In the third part of our four part series, we discuss feeding and nutrition for cats.
Cats are obligate carnivores which means they have an absolute requirement for eating meat. Obligate carnivores can eat other food stuffs but, in order to maintain their health, must eat meat as the main part of their diet. This is because, for cats, meat is their only source of ‘essential amino acids’. Amino acids are the building blocks of proteins, which are required for many important bodily functions. Cats require 22 amino acids, but can only synthesise 11 of these. The remaining 11 are termed ‘essential amino acids’ and must be consumed as part of the diet, and many are only found in meat. The internet provides a wealth of information on what owners should and should not be feeding, however, it is important to ensure that advice is taken from trusted and reputable sources. There is a significant risk of serious health problems if cats are fed an inappropriate diet and, if there is any doubt, then the pros and cons of various dietary options should be discussed with a veterinarian.
Cats are hunters
In the wild, cats hunt, catch and consume their prey in solitude. Domestic cats maintain an absolute requirement for displaying hunting behaviour and, since most of us are not enthralled at the thought of them chasing birds and mice, we must provide alternative options. Fishing rod toys, feather chasers and balls make excellent replacements and also serve to strengthen the cat-owner bond.
If they are to survive, being protective of their prey is essential for wild cats. Domestic cats retain this necessity to be on guard in case of intruders coming to ‘steal their kill’, and thus much prefer to eat alone, in a safe and quiet environment. Putting food bowls in places that could leave cats feeling vulnerable means that they are on high alert for the duration of the meal. Instead, we should ensure that cats are fed in an area of the house that is quiet and secluded, or at least somewhere with a good view point so there is no risk of being unexpectedly ambushed. Even in multi-cat households in which cats may give an external impression of getting along just fine, meal times can be a time of stress. Cats feeding from a communal bowl are likely to wolf the food down quickly and then escape to a less pressured environment. Alternatively, they may feel threatened and eat very little, hoping that they can come back later when the coast if clear. Using multiple-feeding stations is preferable, ideally in separate rooms or, alternatively, with positioning of the bowls in an open space so that the cats have good visualisation of the surrounding area during meal times.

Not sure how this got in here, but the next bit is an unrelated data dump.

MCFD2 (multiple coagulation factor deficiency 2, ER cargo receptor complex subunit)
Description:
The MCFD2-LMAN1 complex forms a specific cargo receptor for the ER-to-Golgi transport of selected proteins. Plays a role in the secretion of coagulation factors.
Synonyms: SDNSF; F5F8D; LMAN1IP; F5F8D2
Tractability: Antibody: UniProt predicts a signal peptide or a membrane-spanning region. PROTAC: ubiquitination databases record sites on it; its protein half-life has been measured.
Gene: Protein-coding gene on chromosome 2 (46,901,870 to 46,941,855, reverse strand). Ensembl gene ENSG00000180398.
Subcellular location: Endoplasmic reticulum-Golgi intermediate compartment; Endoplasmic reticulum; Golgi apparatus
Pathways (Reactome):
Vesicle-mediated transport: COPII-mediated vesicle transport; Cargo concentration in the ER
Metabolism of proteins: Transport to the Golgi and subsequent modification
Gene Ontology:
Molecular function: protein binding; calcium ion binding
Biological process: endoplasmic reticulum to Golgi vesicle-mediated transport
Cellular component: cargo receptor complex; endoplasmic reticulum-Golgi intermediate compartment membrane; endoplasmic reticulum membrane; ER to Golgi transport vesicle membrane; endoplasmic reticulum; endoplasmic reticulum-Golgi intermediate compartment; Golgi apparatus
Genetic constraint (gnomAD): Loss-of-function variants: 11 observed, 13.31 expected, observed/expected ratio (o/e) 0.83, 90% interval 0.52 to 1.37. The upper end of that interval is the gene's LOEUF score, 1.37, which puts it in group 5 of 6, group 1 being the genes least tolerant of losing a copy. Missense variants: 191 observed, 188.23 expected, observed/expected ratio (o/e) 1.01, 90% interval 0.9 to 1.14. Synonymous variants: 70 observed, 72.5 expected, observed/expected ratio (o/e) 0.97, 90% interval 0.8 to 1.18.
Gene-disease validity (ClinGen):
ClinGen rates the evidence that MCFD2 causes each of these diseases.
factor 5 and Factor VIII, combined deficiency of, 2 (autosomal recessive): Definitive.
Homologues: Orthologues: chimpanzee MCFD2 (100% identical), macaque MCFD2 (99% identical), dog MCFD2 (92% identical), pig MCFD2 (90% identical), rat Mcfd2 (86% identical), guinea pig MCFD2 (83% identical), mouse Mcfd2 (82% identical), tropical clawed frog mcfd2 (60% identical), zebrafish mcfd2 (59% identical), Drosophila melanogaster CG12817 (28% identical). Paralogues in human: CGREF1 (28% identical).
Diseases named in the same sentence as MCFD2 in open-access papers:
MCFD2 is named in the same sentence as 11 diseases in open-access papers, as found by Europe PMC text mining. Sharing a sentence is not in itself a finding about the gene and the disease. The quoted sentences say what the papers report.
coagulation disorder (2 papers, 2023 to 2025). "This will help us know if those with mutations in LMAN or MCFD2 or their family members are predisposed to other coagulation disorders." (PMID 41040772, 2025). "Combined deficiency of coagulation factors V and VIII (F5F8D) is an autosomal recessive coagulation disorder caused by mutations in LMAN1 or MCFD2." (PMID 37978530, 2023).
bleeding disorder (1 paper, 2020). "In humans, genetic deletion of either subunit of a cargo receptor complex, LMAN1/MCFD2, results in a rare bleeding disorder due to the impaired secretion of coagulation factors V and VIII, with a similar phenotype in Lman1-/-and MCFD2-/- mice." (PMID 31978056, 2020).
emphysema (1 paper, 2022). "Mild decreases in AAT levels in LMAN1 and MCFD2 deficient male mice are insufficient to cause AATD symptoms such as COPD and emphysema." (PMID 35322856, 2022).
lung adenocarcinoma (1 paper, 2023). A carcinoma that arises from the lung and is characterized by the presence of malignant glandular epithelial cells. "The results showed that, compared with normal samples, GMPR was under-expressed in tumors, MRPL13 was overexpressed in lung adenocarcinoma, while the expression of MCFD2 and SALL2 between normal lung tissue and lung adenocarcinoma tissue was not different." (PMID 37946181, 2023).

Misconceptions and obesity
Obesity in cats has become common over the last few years. The causes are multifactorial and include lifestyle as well as dietary issues. Lack of exercise is common in indoor cats and stimulating play behaviour should be advocated, however, misconceptions regarding what and how we feed cats plays a large part.
In general, cats tend to self-regulate their calorific intake, however, this can be disrupted when living in unnatural environments, particularly following neutering. The tendency is for us to feed cats twice a day because that fits in nicely with our busy lives. In reality, cats much prefer small regular meals. While this it easier to achieve by feeding dry food, this also comes with its problems. Dry food is easy and convenient. It creates less mess, has a positive impact on dental health, and can be used with foraging toys to increase environmental stimulation. However, dry food is highly calorific and tends to reduce water intake.
Owners sometimes worry when cats don’t wolf down a whole meal in one sitting, however, eating only a few mouthfuls then walking away is normal cat behaviour. In fact, constantly trying to ensure that a whole meal is eaten all at once can spiral into a viscous cycle of learnt behaviour which may predispose to obesity. If the meal isn’t finished, the temptation is to replace it with an alternative food and, if that one isn’t finished, then a third option is tried. Unfortunately, the cat then learns that, if they don’t eat, they may well be offered something more tasty. And, since the owner is concerned regarding the perceived lack of food intake, those second or third offerings are indeed likely to get progressively more tasty, and often more calorific. This can result in obesity despite the initial perception that the cats appetite was poor. At the extreme end of the spectrum, this can result in a large proportion of the cats daily calorific intake being given as treats. This not only predisposes to obesity, but also to nutritional deficiencies. Feeding treats is great for cat-owner bonding but they do tend to be highly calorific. We have to keep in mind how many calories our cats require and, if treats are being given routinely, the ration of complete food should be reduced accordingly. We may perceive a small piece of sausage or cheese as a rather small treat, but for a cat this could easily contain half of their daily calorific requirement and, if fed on a regular basis, will result in obesity. The final thing to note is that signs of affection don’t always mean ‘I’m hungry, feed me!’. Vocalisation and leg rubbing quite often just mean ‘I want a little attention’ but, if treats are given each time, this can also spiral into leant behaviour and increased food intake.
The final topic covered in our series of blogs is centred around the topic of stress behaviours and illness.
Do you have questions on the topic of feeding and nutrition for cats? If so, please do not hesitate to contact your local practice.